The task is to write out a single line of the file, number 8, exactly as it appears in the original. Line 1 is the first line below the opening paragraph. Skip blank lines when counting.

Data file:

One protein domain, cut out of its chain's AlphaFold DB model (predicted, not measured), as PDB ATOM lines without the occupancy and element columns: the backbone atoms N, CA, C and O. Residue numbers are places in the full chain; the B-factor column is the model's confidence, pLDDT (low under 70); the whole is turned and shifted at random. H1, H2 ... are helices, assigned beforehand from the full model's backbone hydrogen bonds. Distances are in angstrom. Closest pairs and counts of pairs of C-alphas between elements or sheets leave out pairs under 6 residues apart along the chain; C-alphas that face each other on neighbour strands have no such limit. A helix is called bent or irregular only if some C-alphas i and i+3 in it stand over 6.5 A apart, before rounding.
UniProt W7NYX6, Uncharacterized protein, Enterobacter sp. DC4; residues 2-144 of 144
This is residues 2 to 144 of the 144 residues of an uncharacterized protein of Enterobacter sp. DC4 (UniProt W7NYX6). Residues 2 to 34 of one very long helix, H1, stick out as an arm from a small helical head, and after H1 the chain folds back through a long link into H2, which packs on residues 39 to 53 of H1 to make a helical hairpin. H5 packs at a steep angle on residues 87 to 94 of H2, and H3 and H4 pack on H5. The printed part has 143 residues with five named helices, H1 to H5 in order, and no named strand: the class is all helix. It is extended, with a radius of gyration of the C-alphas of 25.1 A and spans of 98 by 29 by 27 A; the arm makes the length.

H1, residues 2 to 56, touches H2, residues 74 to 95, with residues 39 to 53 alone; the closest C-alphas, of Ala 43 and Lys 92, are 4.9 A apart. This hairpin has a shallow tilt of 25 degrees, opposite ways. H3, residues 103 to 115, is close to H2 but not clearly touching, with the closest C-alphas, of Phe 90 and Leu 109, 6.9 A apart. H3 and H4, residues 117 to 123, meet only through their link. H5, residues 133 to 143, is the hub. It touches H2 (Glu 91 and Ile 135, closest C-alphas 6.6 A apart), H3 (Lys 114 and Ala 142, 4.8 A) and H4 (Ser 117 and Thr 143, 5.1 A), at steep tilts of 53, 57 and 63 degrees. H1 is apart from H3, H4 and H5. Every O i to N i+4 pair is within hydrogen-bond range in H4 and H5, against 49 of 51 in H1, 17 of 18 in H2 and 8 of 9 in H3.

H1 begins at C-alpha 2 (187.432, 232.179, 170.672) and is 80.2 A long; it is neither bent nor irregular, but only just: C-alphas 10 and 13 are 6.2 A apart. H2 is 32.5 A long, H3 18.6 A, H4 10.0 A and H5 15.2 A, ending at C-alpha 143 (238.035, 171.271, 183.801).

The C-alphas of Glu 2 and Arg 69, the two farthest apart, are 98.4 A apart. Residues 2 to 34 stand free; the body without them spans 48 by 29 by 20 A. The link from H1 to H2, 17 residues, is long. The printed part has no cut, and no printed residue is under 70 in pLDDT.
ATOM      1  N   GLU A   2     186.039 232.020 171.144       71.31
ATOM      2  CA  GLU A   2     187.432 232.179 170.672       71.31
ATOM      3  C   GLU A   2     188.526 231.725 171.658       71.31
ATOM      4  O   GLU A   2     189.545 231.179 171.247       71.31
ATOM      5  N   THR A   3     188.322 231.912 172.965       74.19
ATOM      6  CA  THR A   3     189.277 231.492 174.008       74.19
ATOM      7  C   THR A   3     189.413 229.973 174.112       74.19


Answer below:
ATOM      3  C   GLU A   2     188.526 231.725 171.658       71.31